I have a feeling that unless you’re a Canadian living with an inflammatory bowel disease, you had no idea that November is IBD Awareness month in Canada. It’s not your fault. It’s poorly publicized campaign.
Let me clarify one thing before we go any further. I have an immense appreciation for the work of the Crohn’s and Colitis Foundation of Canada. The CCFC’s website is where I first turned for information when I was diagnosed with ulcerative colitis. The proceeds from my book’s sales have gone and will continue to go to the CCFC. It’s a charity that I obviously have an inherent interest in. I’m also grateful for organizations such as Gut Inspired, which promotes IBD awareness not only during the month of November, but all year long.
Pink and hairy
October is hands down the worst month to promote anything health- or charity-related because no cause, not even blind puppies with AIDS, will ever be able to compete for attention with the pink pandemonium that is breast cancer awareness month. Strategically, it would be fruitless to endorse IBD awareness in October, but the month that follows is no easier.
November is now a month associated with hideous facial hair, thanks to the Movember campaign. The merits of the movement, created to raise awareness of men’s health issues with a focus on prostate cancer, have been subject to debate. Personally, I think it’s a little gimmicky and I wonder just how many men seriously rethink their health – prostate or otherwise – as a result of some fuzzy upper lips. Ultimately though, it raises money for valuable causes, so good on the folks who participate.
More causes, more I say!
According to Health Canada, November is also Amaryllis Month, Cardiopulmonary Resuscitation Awareness Month, Diabetes Month, Lung Cancer Awareness Month, and National Eczema Awareness Month.
But wait, there’s more!
November is also home to Canadian Patient Safety Week, National Pain Awareness Week, Family Doctor Week, National Seniors Safety Week, National Addictions Awareness Week, National Home Fire Safety Week, World Pneumonia Day, World Diabetes Day, World Chronic Obstructive Pulmonary Disease Day, National Child Day, and the International Day for the Elimination of Violence Against Women.
If a cause is going to stake its claim in the public’s psyche, as Crohn’s and colitis are yet to do, it has to be widely publicized, and news outlets are route one to accomplishing that goal. But how do you garner serious attention amidst all of the other causes listed above? I don’t know if you can. How many news outlets will pick up a story on Crohn’s or colitis when they’re inundated with press releases from all of the causes noted above? Not to mention the fact that there are other newsworthy items to report – Remembrance Day, Typhoon Haiyan, the anniversary of JFK’s assassination, Black Friday, Rob Ford’s general idiocy, etc.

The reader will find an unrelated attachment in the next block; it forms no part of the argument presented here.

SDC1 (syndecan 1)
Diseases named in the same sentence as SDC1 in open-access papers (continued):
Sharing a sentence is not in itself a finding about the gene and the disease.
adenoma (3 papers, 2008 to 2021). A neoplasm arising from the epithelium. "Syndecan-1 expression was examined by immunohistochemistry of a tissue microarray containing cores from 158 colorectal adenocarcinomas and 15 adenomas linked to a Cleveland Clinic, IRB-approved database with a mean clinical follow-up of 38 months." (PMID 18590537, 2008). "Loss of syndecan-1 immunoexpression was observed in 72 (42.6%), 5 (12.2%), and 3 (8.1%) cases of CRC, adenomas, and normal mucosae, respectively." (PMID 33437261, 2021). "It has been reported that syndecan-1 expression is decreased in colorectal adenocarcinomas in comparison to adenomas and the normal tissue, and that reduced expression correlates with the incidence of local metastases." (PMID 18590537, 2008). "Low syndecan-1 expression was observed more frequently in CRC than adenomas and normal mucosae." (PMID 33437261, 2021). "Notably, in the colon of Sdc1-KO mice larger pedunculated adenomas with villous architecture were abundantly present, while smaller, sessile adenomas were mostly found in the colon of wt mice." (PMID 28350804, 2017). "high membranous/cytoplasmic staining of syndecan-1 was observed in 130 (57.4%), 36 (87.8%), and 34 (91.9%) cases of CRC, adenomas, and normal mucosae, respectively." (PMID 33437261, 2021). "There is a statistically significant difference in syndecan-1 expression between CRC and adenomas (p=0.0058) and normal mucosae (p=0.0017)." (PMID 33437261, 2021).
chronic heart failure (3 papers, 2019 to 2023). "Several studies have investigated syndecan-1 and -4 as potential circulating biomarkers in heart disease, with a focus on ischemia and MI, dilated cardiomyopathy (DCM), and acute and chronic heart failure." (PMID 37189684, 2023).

In all the news I’ve read and watched this month, I haven’t come across a single piece from a Canadian media outlet on IBDs. Maybe I haven’t been looking for them closely enough, but that’s the problem. People shouldn’t have to search for stories on IBDs, especially during IBD Awareness Month. They should have them presented to them as part of a newscast or newspaper. Here! Look! These are people with IBDs and their lives have been fucked and you should care about them!
The month of May
World IBD is May 19. Why not turn May into Crohn’s and Colitis Awareness Month in Canada? That way, it will coincide with the global day of IBD awareness, and it will provide an excellent opportunity to garner donations for the CCFC’s annual hallmark fundraiser, the Gutsy Walk, which takes place in June.
Granted, IBDs would still be competing against a myriad of other diseases that also have their awareness month in May – Celiac Disease, Cystic Fibrosis, and Multiple Sclerosis, just to name a few. I still think the CCFC would have a better chance of gaining attention, and all-important funding, in May than they would in November. I feel as though people aren’t in a giving mood in November considering that they’ve just been subjected to a flurry of pink ribbons (and products) in October, are in the midst of receiving pledge solicitations for Movember, and are thinking ahead to their Christmas shopping budget.
Going one step further, I’d like to see Crohn’s and colitis charities the world over create a more concerted effort to raise awareness. The Crohn’s and Colitis Foundation of America promotes an IBD Awareness Week for the first week of December. Just a week? What the hell, America? I thought you did things big. Crohn’s and Colitis Australia is on the right page, with their IBD Awareness month taking place in May. Let’s all get in on that. Let’s have Crohn’s and colitis groups from around the world resolve to make May IBD Awareness Month in their respective countries.
November’s a shitty month anyway.
Image via Carole Knits